Fence rerouting eases movement for three West Bank villages, but Bedouin remain cut off
The Defense Ministry this week completed carrying out the September 2005 High Court order to alter the route of the West Bank separation fence near the settlement of Alfei Menashe.
Work was officially completed Wednesday, but yesterday workers could still be seen dismantling sections of the fence along the nearby wadi. The rerouting means three Palestinian villages - Ras al-Tira, Daba, and Wasi Rasha - will no longer be locked into enclaves by the fence, and their combined 900 residents will now be linked to Qalqilyah and other area communities.
The gate to the old fence, once the main passage for authorized residents and service providers going to and from the surrounded villages, has also been dismantled.
Yesterday, the newly laid asphalt and iron gate shone in the bright midday sun. Four hundred residents of the two Bedouin villages Arab al-Ramadin and Arab Abu Farda (both remain surrounded by the fence ) assumed the new gate would be available to them. The gate, however, remained closed, and residents of the those villages were unable to learn from Israel Defense Forces and Civil Administration officials whether it would be opened.
The first concern of residents along the altered route on Wednesday was ensuring their children were able to travel to school. Work on the new route had not yet been completed, so students left for school as usual through the old gate. By the afternoon, when school was out, the old gate had disappeared. But the students, upon reaching the new gate, discovered it was locked, with no Israeli soldiers around to open it. For an hour and a half, 50 students, ranging in age from first graders to high schoolers waited, just a kilometer and a half from their homes.
While area residents contacted the Civil Administration, an interim solution was found; students could pass through the Habla checkpoint on the western side of the fence.
They did the same yesterday, with a Civil Administration officer present to their smooth passage. It lengthened the trip by an hour, but the biggest obstacle was another problem - the gate is opened only three times a day, at fixed times. When the bus returns from school at 2 P.M., the gate is already closed. Children again waited for 45 minutes for a soldier to arrive and allow them through. Adults are prohibited from passing through the Habla checkpoint.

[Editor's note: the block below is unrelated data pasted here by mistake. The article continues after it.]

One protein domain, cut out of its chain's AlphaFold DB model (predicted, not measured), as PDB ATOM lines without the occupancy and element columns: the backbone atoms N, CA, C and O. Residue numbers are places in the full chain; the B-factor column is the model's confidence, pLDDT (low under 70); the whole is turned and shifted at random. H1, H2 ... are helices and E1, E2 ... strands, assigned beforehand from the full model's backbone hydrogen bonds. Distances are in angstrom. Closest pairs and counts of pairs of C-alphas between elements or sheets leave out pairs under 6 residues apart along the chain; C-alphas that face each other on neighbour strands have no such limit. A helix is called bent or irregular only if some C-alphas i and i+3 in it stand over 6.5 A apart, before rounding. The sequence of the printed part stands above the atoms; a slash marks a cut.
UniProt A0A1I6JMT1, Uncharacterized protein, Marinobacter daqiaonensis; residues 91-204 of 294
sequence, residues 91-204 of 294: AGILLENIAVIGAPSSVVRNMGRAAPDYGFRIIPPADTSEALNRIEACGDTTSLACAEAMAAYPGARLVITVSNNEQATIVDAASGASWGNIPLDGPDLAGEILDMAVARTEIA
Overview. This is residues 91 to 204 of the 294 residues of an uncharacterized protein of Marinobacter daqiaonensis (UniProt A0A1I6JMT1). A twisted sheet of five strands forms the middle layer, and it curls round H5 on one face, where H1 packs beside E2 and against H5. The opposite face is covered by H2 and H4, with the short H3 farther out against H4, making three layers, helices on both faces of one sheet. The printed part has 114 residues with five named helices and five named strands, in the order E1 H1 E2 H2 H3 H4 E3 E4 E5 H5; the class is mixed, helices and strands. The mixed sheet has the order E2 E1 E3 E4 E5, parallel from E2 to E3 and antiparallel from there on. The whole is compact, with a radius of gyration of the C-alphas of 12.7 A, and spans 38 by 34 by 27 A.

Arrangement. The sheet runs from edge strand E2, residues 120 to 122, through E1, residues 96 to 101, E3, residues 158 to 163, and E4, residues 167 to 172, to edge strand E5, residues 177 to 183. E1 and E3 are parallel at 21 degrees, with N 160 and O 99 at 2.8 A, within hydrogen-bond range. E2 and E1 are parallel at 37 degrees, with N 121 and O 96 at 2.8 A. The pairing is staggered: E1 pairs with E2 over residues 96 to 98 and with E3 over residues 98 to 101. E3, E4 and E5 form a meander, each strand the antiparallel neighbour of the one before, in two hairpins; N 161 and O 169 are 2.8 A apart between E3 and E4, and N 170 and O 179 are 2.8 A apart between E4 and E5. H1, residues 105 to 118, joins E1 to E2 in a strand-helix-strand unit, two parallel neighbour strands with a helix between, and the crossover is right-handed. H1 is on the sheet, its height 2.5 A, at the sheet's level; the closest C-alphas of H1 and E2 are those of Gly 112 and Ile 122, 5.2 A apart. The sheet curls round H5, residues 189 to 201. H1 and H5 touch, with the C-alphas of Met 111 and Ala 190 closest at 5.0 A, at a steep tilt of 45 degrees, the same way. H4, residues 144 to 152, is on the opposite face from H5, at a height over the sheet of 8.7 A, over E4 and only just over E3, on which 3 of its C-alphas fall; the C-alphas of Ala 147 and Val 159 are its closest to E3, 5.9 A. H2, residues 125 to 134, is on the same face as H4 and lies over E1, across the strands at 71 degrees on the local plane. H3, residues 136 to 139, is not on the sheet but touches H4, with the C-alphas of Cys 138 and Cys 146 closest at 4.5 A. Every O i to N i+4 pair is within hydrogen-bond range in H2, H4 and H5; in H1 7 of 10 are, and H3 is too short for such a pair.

Residents of the communities stuck in enclaves must pass through designated gates, whose numbers are printed on their entry permits.
The permits of Arab al-Ramadin residents indicate the gate that is no longer in use. They can use Route 55 to circumvent Qalqilyah and reach Crossing 109. But conditions on crossing there are numerous. Only the driver may remain in the car, and all passengers (including women, children, the ill and the elderly ) must walk a path of several hundred meters to reach the facility where a security inspection is carried out. Only very small portions of food can be taken through the checkpoint, and electrical devices, gas canisters and other everyday objects are forbidden. Children cannot pass through without being accompanied by their parents.
Arab al-Ramadin residents said yesterday they sometimes feel imprisoned in their own homes. Worse still, they live in constant fear that their deteriorating living conditions smacks of a sinister attempt to remove them from the region. They have already been made refugees once; during Israel's 1948 War of Independence they fled the Be'er Sheva area. In the 1950s, they bought the land they now inhabit, where they live by herding sheep.
Alfei Menashe was created in 1983, a few kilometers from them. Israel considers the Bedouin there as residents of illegal communities and refuses to create a master plan for them or permit them to erect additional structures to augment those in existence in 1967.
Residents are not connected to the power grid and are forced to rely on an expensive generator, which they run only several hours a day. Roads in the village are unpaved, and residents live in concrete shacks and huts for which demolition orders have been issued.
The separation fence, erected in 2003, cut them off from their livelihoods - pasture land and markets where they sold their wares. Several times over the past few years the Civil Administration offered to relocate them to unidentified locations elsewhere in the West Bank. That way, the Alfei Menashe enclave (11,000 dunams before the route was altered, now some 8,000 dunams ) would be Palestinian-free. The Bedouin refuse to move.
The coordinator of government activities in the territories said in response: "The Civil Administration has devoted considerable resources toward resolving the residency problems of the Al-Ramadan tribe, most of whom live in illegally built structures. They were offered the solution of permanent housing slated for the Palestinian population living in the area, but the matter has not progressed due to opposition on the part of [the Bedouin]."
The IDF Spokesman's Office added: "Palestinians are allowed to pass through Habla checkpoint. We stress that before the changes were made, the Civil Administration engaged in dialogue with Palestinian authorities to explain the significance of the change [in the fence route]. This move places four villages on the Palestinian side, while the population of village residents remaining on the Israeli side is now smaller. Conditions for most of the Palestinian population have therefore improved."